Tuesday, February 28, 2012

Breastfeeding and weight loss

Although you have had your baby, your nutritional needs have not really changed as long as you are breastfeeding.  You will need about an additional 500 calories more per day while you are breastfeeding.

During pregnancy you put on a few pounds of fat stores that you will burn while breastfeeding, just another advantage of breastfeeding.  Despite what you eat you will make milk, however if you do not eat a balanced diet you may find yourself becoming very fatigued.  The baby will get what he needs and you will be the one to suffer. 

You may find that every time you sit down to nurse your baby you become thirsty.  This is because the body takes water from your system to make breast milk.  If you are thirsty then drink, a good goal is 6-8 glasses of fluids a day.  Try to have a glass of water or juice each time you sit down to nurse your baby.

I often hear new moms ask how to go about shedding those extra pounds they put on during pregnancy.  The first thing to remember is the weight did not come on all at once so don’t expect it to come off in a week or two.  While you are breastfeeding do not make drastic changes to your diet for the first couple of months.  The most important thing you will be doing in the beginning is establishing an adequate milk supply.  You have enough to think about in those early weeks and milk supply is one of the most important ones.  You burn about 200-500 calories per day breastfeeding, so even without a weight loss program you can see the pounds come off.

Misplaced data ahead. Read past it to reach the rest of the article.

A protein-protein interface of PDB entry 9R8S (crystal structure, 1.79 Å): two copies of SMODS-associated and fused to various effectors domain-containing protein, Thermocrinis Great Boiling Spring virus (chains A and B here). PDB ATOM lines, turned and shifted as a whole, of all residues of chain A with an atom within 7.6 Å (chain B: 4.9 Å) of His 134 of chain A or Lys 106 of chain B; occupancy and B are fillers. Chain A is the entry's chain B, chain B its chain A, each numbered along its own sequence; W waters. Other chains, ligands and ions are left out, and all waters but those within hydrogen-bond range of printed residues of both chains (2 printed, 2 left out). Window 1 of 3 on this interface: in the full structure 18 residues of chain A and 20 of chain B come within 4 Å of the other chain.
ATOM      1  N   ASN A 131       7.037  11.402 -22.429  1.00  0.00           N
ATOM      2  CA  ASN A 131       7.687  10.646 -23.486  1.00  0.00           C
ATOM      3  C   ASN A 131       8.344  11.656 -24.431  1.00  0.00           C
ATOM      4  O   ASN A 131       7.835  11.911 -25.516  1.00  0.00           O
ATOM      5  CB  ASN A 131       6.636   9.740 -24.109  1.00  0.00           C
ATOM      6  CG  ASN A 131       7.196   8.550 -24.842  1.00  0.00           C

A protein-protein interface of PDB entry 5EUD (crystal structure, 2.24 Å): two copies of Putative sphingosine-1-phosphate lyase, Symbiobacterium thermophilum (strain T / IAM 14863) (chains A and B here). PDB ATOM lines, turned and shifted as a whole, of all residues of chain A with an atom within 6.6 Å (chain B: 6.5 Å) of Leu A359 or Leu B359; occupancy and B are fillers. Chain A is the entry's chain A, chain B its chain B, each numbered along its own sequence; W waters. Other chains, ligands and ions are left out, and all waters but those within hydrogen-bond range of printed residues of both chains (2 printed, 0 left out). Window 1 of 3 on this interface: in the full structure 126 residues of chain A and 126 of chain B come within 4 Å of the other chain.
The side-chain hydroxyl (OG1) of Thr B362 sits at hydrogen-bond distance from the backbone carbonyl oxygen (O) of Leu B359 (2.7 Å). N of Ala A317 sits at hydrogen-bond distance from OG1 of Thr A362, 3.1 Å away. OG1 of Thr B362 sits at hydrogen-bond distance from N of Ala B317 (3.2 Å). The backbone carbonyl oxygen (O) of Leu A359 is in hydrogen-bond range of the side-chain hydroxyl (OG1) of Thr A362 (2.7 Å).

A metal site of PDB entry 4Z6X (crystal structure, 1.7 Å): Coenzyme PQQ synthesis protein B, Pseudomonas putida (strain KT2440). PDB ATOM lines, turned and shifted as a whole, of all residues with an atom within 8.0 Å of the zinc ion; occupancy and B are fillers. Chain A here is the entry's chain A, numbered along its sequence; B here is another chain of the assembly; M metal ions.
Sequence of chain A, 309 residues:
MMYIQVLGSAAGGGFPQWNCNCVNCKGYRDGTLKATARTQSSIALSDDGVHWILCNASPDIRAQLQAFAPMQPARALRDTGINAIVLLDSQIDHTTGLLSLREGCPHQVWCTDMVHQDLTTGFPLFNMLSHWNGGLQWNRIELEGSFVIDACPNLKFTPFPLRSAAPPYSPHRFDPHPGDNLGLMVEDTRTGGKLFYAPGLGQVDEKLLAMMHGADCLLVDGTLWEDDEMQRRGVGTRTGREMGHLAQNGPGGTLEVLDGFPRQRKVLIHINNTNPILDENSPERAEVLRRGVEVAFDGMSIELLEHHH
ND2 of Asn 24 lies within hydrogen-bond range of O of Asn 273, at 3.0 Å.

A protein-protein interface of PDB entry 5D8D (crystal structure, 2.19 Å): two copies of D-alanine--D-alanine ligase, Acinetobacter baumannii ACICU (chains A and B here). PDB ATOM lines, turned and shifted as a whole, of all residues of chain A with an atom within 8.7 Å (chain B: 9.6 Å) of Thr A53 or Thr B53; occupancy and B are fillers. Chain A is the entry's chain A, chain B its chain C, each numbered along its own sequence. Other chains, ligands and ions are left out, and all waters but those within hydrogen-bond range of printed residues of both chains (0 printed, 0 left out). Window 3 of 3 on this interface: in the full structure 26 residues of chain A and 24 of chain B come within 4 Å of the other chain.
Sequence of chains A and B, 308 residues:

One of the best ways to start shedding those extra pounds would be to cut out those empty calorie foods and focus on healthy eating.  Things like cookies, candy, chips, and soda are just some examples of those foods that are low in nutritional value.  Focus on a balance of foods.  For more information go to www.MyPyramid.gov.   Choose what you eat wisely, eat three smaller meals per day with healthy snacks in between, and get regular exercise in moderation.  Once you have the okay from your health care provider to resume exercise do so, but start out slowly.  Walking with the baby in the stroller is a great way to get fresh air and exercise.

Whatever you do don’t diet or “starve” yourself in regaining your pre-pregnancy shape.  Nutritious eating is important for keeping you strong and healthy postpartum.

Becky Law is a certified lactation consultant and Manager of Childbirth and Lactation Services at Texas Health Harris Methodist Hospital Fort Worth.

1 comment:

  1. when i was nursing my midwife kept me on my prenatal vitamin...maybe talk to your midwife about getting a persciption again.
    Breastfeeding diet